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21 April 2013

Canada returns to World Group II


MATCH REPORT

By Ravi Ubha

Photo: Vitalii DanilchenkoThe Canadian team with supporters

KIEV, UKRAINE: What a season Canada is having in tennis’ team competitions. Already into the semifinals of the Davis Cup by BNP Paribas, the women booked a spot in the Fed Cup by BNP Paribas World Group II next year after defeating Ukraine in the fifth rubber of their play-off tie, on Sunday.

When new pairing Eugenie Bouchard and Sharon Fichman coasted past Elena Svitolina and Lesia Tsurenko, another maiden partnership, 64 63, it also marked Canada’s first Fed Cup victory in Europe in 18 years.

“It has been a year of firsts,” said Fichman. “We’re very excited. We mesh so well. And when the boys do well we’re so excited and happy, but then at the same time, we want to be there, too.”

While team Canada celebrated with a bobbing, on-court huddle when the affair ended, there was despair for Ukraine, which fell below World Group II for the first time since 2007, an unwanted first.

The woe was especially great for Tsurenko, the Ukrainian No. 1 who lost all three of her encounters over the weekend at the tiny, rustic Sport Club Meridian in Kiev. “I was fighting with my opponent and even more with myself,” said Tsurenko.

That Ukrainian captain Igor Dernovskyi chose Svitolina and Tsurenko for the doubles, instead of the originally scheduled duo of Yuliya Beygelzimer and Kateryna Kozlova, wasn’t a surprise.

Svitolina had momentum after beating Fichman in straight sets to force the doubles decider, and here was the hard-hitting Tsurenko’s chance for redemption. Further, 19-year-old Kozlova had never played a Fed Cup match and Beygelzimer’s last meaningful win in the competition came in 2004.

Tsurenko, however, continued to look out of sorts, the shakiest of all four players and the only one not to have contested a doubles match in 2013.

With Canada serving for the opening set at 5-4 - the lone tense moment for the pair - Tsurenko committed two unforced errors, and her weak return later gave Fichman an easy put away.

Even if Bouchard claimed the Wimbledon junior doubles crown last year to go along with her singles title, Fichman possessed the most doubles experience of the quartet – and it certainly showed. Recovered from her 64 76(4) reverse to Svitolina on the indoor red clay, she ran the show.

“She just took control,” said Canadian captain Sylvain Bruneau. “She was everywhere. Great energy. She has the potential to be such a great Fed Cup player. She’s very feisty, she’s a proud Canadian, and she’s a dream for Canadians to have on the team because that’s the kind of players we want to have.”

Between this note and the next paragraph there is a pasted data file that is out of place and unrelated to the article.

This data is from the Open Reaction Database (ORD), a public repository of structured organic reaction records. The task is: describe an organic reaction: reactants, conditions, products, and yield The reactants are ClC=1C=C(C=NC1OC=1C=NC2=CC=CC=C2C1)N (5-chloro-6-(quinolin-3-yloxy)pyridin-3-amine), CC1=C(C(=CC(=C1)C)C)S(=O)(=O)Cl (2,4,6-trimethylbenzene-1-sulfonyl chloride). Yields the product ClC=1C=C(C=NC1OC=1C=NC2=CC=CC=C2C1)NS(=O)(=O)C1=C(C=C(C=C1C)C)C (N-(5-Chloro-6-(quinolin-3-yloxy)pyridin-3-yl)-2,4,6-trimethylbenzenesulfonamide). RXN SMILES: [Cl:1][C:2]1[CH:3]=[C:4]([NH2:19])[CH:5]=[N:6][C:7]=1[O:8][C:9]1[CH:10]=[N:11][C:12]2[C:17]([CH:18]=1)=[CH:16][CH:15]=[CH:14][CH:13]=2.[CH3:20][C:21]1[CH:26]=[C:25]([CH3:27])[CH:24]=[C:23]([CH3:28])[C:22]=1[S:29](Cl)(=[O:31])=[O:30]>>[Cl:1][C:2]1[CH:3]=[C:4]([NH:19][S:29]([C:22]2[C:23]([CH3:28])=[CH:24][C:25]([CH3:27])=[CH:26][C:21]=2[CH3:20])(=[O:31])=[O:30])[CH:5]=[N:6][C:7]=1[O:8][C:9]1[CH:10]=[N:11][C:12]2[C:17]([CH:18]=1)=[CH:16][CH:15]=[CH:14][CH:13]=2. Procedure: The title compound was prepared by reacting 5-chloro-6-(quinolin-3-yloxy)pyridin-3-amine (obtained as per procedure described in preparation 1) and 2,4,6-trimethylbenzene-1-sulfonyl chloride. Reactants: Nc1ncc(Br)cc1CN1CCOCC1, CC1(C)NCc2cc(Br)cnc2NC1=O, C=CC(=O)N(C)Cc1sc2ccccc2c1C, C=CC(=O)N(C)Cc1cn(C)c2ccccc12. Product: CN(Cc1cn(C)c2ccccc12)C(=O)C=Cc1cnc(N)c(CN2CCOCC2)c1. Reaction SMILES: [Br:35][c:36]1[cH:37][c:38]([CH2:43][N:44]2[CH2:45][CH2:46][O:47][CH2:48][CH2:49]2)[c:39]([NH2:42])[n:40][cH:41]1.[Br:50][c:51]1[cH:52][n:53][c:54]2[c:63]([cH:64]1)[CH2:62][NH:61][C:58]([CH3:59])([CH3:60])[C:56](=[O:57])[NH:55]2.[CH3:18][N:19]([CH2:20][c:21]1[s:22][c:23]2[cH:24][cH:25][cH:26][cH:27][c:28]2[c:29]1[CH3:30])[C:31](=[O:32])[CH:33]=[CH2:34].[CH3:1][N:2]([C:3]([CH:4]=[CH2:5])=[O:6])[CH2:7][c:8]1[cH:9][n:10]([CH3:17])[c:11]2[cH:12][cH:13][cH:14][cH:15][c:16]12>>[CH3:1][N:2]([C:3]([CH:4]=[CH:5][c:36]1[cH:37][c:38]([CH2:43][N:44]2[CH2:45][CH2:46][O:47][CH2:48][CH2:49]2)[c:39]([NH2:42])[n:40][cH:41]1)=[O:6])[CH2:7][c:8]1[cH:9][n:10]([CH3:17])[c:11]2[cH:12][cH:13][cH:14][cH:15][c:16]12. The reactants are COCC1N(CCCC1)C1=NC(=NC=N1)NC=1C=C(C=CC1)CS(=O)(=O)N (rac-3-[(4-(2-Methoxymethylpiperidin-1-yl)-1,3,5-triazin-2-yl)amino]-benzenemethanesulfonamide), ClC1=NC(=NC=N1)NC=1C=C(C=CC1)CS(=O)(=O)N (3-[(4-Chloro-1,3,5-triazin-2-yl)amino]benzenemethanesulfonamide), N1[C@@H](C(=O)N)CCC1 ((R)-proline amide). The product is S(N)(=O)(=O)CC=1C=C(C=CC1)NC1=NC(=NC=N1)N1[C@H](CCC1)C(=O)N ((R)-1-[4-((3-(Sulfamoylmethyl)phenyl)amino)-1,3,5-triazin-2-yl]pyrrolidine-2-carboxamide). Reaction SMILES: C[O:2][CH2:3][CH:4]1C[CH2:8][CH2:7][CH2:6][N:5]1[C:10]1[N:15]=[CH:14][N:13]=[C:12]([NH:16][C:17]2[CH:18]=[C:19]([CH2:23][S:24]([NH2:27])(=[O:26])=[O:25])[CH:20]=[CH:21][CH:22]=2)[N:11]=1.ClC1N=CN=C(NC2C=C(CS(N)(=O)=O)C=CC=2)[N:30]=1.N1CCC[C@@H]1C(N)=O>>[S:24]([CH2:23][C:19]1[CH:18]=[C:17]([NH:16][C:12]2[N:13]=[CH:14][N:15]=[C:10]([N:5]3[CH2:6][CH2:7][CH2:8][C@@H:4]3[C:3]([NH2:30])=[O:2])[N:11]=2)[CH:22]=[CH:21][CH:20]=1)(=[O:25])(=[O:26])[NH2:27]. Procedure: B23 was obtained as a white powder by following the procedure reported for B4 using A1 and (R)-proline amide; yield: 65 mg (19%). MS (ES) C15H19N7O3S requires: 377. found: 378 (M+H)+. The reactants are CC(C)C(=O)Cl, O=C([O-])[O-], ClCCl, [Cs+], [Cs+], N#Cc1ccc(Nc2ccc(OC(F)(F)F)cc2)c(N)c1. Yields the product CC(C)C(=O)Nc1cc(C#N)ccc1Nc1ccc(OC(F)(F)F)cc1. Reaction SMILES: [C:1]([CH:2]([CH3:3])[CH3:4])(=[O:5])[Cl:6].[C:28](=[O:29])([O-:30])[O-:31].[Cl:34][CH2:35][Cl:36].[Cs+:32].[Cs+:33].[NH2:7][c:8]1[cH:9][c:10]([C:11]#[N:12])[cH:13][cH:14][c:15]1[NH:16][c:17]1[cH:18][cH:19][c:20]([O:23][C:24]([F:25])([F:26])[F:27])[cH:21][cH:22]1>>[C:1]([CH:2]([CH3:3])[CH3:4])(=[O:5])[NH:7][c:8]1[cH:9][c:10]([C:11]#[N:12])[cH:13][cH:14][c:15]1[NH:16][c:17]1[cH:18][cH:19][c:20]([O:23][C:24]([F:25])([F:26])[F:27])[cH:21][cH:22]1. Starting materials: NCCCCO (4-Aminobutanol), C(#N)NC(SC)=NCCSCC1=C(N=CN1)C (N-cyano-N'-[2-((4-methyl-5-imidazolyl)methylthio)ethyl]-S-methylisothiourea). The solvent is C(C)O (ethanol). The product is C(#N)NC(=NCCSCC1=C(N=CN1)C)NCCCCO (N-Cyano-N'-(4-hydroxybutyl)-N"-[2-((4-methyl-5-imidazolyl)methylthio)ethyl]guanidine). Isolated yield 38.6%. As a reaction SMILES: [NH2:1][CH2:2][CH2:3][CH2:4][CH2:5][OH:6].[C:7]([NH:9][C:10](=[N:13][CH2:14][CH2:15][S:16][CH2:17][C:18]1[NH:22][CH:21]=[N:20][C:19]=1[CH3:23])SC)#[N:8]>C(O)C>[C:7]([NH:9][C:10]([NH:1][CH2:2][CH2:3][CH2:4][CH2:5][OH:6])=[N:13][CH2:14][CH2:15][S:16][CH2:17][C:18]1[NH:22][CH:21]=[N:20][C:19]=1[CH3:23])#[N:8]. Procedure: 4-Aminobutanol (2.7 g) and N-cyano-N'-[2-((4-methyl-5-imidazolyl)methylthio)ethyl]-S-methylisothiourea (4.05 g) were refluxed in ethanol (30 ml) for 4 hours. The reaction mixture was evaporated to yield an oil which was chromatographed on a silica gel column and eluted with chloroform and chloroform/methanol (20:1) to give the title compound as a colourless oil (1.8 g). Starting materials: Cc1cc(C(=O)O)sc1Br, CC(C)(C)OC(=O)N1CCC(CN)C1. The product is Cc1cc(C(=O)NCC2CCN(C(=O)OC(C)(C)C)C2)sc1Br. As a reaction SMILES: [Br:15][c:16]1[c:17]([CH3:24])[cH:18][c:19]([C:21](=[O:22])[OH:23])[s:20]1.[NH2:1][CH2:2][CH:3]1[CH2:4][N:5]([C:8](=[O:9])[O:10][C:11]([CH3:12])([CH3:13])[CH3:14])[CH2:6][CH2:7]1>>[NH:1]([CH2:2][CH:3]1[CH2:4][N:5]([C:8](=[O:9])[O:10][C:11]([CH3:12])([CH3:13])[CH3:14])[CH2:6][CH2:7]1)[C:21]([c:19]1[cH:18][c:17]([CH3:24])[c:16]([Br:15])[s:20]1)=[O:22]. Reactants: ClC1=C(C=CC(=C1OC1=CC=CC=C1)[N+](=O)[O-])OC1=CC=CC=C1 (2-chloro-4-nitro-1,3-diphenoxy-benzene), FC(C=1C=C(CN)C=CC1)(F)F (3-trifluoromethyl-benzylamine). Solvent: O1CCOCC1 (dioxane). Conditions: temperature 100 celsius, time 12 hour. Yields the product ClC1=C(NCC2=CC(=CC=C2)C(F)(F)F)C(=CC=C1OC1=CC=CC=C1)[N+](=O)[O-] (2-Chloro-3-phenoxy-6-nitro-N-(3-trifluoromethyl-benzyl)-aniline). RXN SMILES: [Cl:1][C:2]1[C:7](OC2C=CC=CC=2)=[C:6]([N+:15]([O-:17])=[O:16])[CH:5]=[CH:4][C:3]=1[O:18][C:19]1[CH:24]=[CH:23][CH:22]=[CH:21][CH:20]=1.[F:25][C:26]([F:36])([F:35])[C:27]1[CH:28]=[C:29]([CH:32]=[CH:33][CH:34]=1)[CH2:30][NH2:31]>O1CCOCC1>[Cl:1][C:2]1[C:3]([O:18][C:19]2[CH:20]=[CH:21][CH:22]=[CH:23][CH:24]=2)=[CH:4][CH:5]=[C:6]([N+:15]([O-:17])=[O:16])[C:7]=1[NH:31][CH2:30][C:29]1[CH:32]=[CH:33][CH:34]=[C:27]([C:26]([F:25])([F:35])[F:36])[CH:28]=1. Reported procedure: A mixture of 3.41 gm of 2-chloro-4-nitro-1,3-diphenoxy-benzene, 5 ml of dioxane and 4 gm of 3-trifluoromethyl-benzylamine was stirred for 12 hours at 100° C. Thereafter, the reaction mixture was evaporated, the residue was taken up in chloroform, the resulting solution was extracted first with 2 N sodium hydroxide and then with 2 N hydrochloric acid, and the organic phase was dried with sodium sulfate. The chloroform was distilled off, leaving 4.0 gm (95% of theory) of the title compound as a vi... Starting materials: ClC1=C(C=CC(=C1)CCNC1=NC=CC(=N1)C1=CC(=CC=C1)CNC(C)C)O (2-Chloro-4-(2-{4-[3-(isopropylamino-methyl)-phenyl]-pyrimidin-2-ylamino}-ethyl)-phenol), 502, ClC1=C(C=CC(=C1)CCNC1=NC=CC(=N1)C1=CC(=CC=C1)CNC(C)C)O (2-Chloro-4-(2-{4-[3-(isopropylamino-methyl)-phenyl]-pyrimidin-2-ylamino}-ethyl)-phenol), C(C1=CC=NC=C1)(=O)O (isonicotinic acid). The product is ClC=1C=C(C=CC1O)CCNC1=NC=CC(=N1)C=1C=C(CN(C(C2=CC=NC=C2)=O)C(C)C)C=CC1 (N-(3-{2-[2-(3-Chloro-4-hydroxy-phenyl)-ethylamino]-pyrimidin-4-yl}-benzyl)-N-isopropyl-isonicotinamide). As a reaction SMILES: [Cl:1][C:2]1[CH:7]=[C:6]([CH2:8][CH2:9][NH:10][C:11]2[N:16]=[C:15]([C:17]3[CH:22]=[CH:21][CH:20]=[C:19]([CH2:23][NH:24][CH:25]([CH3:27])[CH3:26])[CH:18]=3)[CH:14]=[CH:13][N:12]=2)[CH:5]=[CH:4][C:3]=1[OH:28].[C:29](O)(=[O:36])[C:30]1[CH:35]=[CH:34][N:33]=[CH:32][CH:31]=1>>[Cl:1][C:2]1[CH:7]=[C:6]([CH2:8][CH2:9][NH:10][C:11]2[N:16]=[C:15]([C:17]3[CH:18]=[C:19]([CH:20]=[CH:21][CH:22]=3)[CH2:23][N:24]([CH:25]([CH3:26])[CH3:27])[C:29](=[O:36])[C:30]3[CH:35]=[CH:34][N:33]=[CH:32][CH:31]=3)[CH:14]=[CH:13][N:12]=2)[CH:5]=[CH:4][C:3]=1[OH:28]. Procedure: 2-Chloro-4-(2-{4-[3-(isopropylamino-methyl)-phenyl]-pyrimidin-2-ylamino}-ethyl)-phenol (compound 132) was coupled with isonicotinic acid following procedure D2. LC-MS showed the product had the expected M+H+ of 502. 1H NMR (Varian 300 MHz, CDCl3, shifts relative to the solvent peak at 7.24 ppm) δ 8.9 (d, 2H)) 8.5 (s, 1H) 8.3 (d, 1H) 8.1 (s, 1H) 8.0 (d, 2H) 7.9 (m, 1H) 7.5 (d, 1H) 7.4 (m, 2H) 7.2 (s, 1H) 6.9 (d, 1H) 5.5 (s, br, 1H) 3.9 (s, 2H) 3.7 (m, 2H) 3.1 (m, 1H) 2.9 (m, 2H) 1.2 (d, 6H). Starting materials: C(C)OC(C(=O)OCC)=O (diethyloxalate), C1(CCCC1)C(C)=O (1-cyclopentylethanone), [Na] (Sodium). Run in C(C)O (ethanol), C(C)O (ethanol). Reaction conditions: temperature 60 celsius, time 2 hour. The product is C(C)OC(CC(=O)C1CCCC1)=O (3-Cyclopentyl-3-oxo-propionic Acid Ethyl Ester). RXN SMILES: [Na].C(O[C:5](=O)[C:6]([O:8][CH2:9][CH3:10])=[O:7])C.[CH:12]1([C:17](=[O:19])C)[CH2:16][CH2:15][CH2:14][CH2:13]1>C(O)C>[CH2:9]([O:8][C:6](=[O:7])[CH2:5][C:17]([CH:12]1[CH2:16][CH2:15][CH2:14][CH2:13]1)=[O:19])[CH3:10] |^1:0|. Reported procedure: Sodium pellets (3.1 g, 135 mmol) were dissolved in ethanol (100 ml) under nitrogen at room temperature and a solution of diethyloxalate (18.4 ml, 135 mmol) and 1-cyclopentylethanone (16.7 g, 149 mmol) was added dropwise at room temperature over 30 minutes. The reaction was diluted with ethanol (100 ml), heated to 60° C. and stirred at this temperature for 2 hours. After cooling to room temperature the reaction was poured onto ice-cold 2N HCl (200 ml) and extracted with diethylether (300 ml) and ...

Bouchard was more than an able substitute for Gabriela Dabrowski as Bruneau mirrored Dernovskyi and made a somewhat expected switch. Bouchard began the day by dispatching Tsurenko 64 75. She rolled her right ankle Saturday, but treatment coupled with an ankle brace meant she moved well.

“We waited until this morning to make a decision,” Bouchard said. “I was happy that when I got up it was less swollen than yesterday. I hit this morning, still testing it out, and was very pleased it felt strong and not that painful.”

Bruneau had high praise for Bouchard, who almost injured another ankle in comedic fashion – she slipped on a step after offering up a loud, “Yeah,” as Bruneau was being interviewed. “It shows a lot of heart to be injured like this and go on the court and battle the way she did for her country,” Bruneau said. “I respect it very much.”

Although Tsurenko didn’t hit 16 double faults or make 91 unforced errors, the unpleasant numbers she tallied on Saturday, her respective count of seven and 52 was merely marginally better. Tsurenko also double faulted twice serving at 4-5 in the first and failed to serve out the second.

“Losing yesterday being the No. 1 I think she definitely felt pressure,” Bouchard said. “I was able to feel that on the court.”

Svitolina, a former French Open junior champion, had no such anxiety against Fichman. Unlike Tsurenko on Saturday, Svitolina hit through Fichman, and if the 18-year-old had taken her opportunities on the Fichman serve in the second set, the score would have been more commanding.

As it turned out, Svitolina needed to rally, taking five of the final six games. Ultimately her fine weekend’s work in singles led to nothing for Ukraine.  For Canada, meanwhile, these are indeed exhilarating times.

Sharon Fichman (CAN) - 21/04/2013

Captain Sylvain Bruneau (CAN) - 21/04/2013

Eugenie Bouchard (CAN) - 21/04/2013

Elina Svitolina (UKR) - 21/04/2013

Lesia Tsurenko (UKR) - 21/04/2013

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